A recent study funded by The Nature Conservancy, the Australian Government Department of the Environment and Water Resources, and the Poverty Reduction and Environment Management Project at Vrije Universiteit in Amsterdam, Nature’s Investment Bank: How Marine Protected Areas Contribute to Poverty Reduction, found that marine protected areas (MPAs) can help alleviate poverty.
Their study, conducted in Navakavu, Fiji; Bunaken, Indonesia; Arnavon Islands in the Solomon Islands; and Apo Island, the Philippines, found that MPAs contribute to improved fish catches, new jobs, stronger local governance, health benefits, and benefits to women. The study has three recommendations: commit to financial investment in protected areas, both in the initial set up and in subsequent years; develop a network of smaller, ecologically connected MPA sites, each linked to a community, to increase local access to benefits; and, empower local communities in the decision making and management of the marine protected area.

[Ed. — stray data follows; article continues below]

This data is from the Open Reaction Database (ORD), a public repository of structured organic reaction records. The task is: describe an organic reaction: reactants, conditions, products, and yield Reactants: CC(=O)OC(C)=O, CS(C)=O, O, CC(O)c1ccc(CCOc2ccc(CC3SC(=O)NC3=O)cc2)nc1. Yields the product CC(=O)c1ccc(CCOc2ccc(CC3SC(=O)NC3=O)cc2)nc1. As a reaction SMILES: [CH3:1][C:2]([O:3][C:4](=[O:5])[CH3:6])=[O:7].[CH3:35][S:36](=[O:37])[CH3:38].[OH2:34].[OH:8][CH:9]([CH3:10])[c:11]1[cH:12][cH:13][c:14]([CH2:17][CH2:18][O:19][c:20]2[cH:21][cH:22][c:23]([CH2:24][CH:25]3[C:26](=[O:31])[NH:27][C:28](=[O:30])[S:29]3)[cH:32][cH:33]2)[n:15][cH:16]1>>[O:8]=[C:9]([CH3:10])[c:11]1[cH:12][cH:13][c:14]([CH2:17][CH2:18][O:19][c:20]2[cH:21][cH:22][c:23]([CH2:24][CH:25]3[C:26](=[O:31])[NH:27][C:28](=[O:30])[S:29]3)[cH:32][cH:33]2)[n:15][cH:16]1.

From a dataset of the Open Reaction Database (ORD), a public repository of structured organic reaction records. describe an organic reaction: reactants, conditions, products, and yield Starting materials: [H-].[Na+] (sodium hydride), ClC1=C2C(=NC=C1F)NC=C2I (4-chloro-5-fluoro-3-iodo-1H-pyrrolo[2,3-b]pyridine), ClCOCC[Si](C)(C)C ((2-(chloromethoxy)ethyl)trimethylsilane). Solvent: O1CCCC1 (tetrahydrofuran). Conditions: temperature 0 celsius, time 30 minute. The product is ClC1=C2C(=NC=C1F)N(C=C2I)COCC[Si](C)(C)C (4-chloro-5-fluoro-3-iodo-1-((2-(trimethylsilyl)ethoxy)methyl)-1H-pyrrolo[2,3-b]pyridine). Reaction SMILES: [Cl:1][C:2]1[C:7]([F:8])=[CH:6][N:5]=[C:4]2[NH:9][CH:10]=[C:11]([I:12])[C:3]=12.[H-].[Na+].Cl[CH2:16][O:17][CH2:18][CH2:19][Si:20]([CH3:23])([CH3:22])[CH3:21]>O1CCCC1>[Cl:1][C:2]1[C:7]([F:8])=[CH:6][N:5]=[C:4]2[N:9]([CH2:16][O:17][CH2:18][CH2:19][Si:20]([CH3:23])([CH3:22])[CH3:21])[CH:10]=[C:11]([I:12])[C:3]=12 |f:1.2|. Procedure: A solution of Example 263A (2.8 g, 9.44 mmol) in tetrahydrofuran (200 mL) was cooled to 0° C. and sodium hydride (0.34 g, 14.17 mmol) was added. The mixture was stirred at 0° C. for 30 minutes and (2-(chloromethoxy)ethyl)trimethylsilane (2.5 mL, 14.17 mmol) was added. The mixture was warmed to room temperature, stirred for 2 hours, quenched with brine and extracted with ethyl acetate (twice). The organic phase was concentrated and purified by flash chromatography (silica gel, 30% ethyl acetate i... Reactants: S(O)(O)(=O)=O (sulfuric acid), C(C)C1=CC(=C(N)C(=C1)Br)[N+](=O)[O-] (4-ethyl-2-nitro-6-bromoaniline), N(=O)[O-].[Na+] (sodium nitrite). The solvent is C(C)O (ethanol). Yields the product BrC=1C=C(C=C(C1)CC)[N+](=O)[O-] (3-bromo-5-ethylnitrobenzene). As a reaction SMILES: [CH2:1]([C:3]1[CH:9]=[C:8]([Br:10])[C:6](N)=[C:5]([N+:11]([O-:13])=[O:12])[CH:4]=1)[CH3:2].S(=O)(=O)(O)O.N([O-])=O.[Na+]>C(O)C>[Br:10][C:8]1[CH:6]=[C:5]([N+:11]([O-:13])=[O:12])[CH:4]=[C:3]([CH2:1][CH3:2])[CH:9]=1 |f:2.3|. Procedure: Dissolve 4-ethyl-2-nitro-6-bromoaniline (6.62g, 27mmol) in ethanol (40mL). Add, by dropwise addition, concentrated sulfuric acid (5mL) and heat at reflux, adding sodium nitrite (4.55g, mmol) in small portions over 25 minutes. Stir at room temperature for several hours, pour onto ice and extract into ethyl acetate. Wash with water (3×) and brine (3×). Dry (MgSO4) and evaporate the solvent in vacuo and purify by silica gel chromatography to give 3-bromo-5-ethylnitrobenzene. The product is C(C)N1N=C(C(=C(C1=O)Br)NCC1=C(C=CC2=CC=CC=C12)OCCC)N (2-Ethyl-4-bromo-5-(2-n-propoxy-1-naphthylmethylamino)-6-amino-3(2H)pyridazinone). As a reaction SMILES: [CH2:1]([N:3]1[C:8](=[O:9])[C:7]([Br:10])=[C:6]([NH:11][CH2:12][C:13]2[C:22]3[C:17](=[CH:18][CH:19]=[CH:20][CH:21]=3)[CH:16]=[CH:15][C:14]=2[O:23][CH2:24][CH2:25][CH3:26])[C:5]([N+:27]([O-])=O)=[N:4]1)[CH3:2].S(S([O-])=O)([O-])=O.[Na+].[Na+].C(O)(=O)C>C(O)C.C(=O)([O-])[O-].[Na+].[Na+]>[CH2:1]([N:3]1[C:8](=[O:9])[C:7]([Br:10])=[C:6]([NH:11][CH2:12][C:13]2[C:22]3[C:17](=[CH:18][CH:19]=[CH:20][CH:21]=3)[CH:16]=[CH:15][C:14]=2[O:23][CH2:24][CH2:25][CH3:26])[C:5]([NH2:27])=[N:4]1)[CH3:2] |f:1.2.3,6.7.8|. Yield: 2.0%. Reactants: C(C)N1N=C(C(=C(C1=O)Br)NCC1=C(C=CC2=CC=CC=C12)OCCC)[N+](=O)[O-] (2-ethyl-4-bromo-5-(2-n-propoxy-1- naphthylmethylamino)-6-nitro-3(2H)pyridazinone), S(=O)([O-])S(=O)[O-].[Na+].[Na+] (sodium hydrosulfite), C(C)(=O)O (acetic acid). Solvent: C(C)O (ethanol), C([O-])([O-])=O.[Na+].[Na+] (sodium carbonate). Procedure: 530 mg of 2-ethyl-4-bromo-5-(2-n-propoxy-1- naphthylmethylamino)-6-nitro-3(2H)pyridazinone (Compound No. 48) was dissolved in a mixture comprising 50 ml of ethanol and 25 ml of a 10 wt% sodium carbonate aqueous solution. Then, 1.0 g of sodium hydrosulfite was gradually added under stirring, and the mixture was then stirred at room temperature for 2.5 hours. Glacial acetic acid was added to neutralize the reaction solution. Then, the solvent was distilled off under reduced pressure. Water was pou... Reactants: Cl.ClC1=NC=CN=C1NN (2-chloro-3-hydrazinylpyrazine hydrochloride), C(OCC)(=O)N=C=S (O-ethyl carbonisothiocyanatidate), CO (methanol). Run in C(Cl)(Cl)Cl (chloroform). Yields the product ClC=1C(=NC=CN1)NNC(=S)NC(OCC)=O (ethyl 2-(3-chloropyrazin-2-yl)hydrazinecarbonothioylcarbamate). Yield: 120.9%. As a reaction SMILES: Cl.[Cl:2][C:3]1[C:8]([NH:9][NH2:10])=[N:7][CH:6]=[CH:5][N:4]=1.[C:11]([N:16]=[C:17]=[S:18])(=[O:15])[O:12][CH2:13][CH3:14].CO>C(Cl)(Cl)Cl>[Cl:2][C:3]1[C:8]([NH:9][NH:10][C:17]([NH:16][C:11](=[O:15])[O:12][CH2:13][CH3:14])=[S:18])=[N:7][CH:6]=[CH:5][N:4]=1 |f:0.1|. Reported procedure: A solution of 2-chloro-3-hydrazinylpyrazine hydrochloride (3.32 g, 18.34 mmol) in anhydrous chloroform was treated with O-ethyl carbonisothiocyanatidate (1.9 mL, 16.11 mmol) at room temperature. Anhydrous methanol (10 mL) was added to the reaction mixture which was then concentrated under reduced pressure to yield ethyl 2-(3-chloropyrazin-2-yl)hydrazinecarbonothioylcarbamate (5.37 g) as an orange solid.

Source: The Nature Conservancy, December 2007
See also associated article: New Scientist, Ecotourism Benefits Nature and Reduces Poverty, 12, December 2007